In various aspects, the phase relationship between the driver gear 20 and the driven gear 30 is determined by the position of the movable base 70. For example, when the movable base 70 is positioned in the base first position 710 the distance between the first idler 50 and the driver gear 20 is decreased and the distance between second idler 60 and the driver gear 20 is increased. Accordingly, the phase relationship is shifted relatively, for example, to one in which driven gear 30 is advanced ahead of driver gear 20. In certain aspects, this alters the closing of the exhaust valves with respect to the position of the pistons. Similarly, when the movable base 70 is positioned in the base second position 720 to increase the distance between the first idler 50 and the driver gear 20 and to decrease the distance between second idler 60 and the driver gear 20, the phase relationship is shifted relatively, for example, to one in which driven gear 30 is retarded behind the driver gear 20. In certain aspects, this alters the closing of the exhaust valves with respect to the position of the pistons.
The first idler axis of rotation 142 and the second idler axis of rotation 144 traverse the path 100 as the phase shift apparatus 10 is positioned continuously between at least the first position 110 and the second position 120. In some aspects, the phase shift apparatus 10 may be positioned continuously between the first position 110 and the second position 120 through intermediate positions 115 bounded by the first position 110 and the second position 120 to traverse the first idler 50 and the second idler 60 continuously along the path 100. In some aspects, the path 100 may be an arc, but, in various aspects, the path 100 may have other nonlinear (curved) shapes. The path 100 may be determined, and the phase shift apparatus 10 adapted to traverse the first idler axis of rotation 142 and the second idler axis of rotation 144 along the path 100.
In various aspects, the timing belt 40 defines a timing belt path length 45 which is the length of the path followed by the timing belt 40 as the timing belt 40 passes about the driver gear 20, the first idler 50, the driven gear 30, and the second idler 60. The timing belt 40 may be subdivided into a first timing belt segment 47 and a second timing belt segment 49. The first timing belt segment 47 is the portion of the timing belt 40 that passes generally from a driver gear medial point 29, which is generally the midpoint of the arc along which the timing belt 40 engages the driver gear 20, about the first idler 50, and thence to a driven gear medial point 39, which is generally the midpoint of the arc along which the timing belt 40 engages the driven gear 30 in various aspects. The first timing belt segment 47 defines a first segment path length 147, which is the length of the path followed by the first timing belt segment 47. The second timing belt segment 49 is the portion of the timing belt 40 that passes generally from the driven gear medial point 39, about the second idler 60, and thence to the driver gear medial point 29 in various aspects. The second timing belt segment 49 defines a second segment path length 149, which is the length of the path followed by the second timing belt segment 49. The sum of the first segment path length 147 and the second segment path length 149 would be equal to the timing belt path length 45 in various aspects. In various aspects, the timing belt path length 45, the first segment path length 147, and the second segment path length 149 may be defined as the pitch length along the belt pitch centerline or in other ways as would be recognized by those of ordinary skill in the art upon study of this disclosure.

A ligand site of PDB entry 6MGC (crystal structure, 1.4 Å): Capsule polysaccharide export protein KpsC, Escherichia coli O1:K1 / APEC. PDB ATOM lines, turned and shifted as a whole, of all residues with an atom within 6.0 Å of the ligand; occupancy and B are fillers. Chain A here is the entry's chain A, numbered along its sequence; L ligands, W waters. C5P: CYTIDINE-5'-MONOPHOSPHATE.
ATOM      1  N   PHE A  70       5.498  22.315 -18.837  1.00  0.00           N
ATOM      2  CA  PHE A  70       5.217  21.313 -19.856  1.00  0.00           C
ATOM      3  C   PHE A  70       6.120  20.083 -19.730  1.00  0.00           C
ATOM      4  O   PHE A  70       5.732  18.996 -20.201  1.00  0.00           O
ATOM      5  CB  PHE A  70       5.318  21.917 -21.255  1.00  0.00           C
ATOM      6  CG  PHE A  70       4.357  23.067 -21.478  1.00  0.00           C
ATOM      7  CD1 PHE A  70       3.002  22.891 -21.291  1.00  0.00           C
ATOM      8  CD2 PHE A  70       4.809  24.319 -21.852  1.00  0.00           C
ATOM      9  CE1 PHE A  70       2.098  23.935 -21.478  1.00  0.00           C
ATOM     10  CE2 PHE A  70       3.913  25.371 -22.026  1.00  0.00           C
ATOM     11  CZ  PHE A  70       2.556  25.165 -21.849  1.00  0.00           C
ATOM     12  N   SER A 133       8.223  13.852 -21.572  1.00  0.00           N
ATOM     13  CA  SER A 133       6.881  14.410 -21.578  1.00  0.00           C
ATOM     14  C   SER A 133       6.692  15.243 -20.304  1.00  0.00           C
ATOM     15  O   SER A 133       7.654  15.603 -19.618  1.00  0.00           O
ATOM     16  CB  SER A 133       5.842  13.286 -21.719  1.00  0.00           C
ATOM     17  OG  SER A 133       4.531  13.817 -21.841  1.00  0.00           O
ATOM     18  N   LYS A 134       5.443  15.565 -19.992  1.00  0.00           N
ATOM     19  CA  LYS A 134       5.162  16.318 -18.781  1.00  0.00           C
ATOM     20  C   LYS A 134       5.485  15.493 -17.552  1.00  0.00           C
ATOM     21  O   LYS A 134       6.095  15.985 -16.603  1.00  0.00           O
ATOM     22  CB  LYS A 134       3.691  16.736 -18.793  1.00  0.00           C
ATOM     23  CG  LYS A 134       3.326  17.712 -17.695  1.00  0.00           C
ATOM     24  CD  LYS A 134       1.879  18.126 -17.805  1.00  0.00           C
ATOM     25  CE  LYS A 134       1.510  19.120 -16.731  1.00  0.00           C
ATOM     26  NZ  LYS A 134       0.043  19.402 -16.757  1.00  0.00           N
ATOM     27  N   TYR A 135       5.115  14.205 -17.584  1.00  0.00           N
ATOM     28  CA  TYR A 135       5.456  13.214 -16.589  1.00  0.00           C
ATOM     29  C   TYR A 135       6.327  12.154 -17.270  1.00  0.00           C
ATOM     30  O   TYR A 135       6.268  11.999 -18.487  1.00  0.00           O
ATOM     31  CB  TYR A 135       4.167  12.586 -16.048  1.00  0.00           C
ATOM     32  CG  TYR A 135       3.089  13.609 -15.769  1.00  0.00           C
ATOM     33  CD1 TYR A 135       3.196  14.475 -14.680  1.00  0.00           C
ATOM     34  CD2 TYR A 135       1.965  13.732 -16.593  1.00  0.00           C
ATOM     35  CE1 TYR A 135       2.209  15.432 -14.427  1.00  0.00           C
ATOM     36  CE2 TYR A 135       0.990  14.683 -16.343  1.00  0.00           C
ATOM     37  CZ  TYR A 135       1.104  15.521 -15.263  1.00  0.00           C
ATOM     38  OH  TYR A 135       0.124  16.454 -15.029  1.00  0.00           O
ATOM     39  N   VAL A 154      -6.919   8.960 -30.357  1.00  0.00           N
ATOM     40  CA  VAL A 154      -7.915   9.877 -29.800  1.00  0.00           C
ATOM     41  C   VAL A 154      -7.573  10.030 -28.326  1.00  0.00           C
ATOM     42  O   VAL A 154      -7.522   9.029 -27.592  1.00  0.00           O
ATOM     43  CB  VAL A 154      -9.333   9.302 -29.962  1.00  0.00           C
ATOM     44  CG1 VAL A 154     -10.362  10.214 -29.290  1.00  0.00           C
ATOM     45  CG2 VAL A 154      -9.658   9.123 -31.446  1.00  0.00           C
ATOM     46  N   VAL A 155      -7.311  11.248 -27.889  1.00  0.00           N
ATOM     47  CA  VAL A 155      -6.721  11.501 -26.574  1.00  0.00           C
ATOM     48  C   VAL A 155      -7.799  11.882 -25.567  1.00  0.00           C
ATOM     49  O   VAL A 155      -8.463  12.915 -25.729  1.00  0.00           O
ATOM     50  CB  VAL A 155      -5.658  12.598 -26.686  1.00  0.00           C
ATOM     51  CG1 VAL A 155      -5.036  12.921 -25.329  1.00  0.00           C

In various aspects, the path 100 is defined such that the first segment length 147 of the first timing belt segment 47 changes in substantial correspondence to the second segment length 149 of the second timing belt segment 49 to maintain a substantially constant timing belt path length 45 of the timing belt 40 as phase shift apparatus 10 is positioned between at least the first position 110 and the second position 120. Because the timing belt length 45 is substantially constant as the phase shift apparatus 10 is positioned between at least the first position 110 and the second position 120, the timing belt 40 is not stretched substantially, and, accordingly, the tension in the timing belt 40 is not altered substantially. Although the interplay of the driver gear 20 and the driven gear 30 may induce changes in tension in the timing belt 40, the tension in the timing belt 40 may be said to be constant in that the phase shift apparatus 10 generally does not alter the tension in the timing belt 40 as the phase shift apparatus 10 is positioned between at least the first position 110 and the second position 120.
The timing belt path length 45 is substantially constant as the phase shift apparatus 10 is positioned continuously between at least the first position 110 and the second position 120 in various aspects. As the phase shift apparatus 10 is positioned at intermediate positions 115 between the first position 110 and the second position 120 in some aspects, the first idler 50 and the second idler 60 are traversed along path 100. In various aspects, the path 100 is adapted such that the first segment length 147 of the first timing belt segment 47 changes in substantial correspondence to the second segment length 149 of the second timing belt segment 49 as the first idler 50 and the second idler 60 engage the timing belt 40 to maintain a substantially constant timing belt path length 45 of the timing belt 40. Accordingly, the timing belt path length 45 of the timing belt 40 is substantially maintained throughout the range of intermediate positions 115 between the first position 110 and the second position 120, so that the phase relationship between the driver gear 20 and the driven gear 30 may be modulated continuously by the phase shift apparatus 10 over a range that may include varying amounts of positive and negative phase relationships.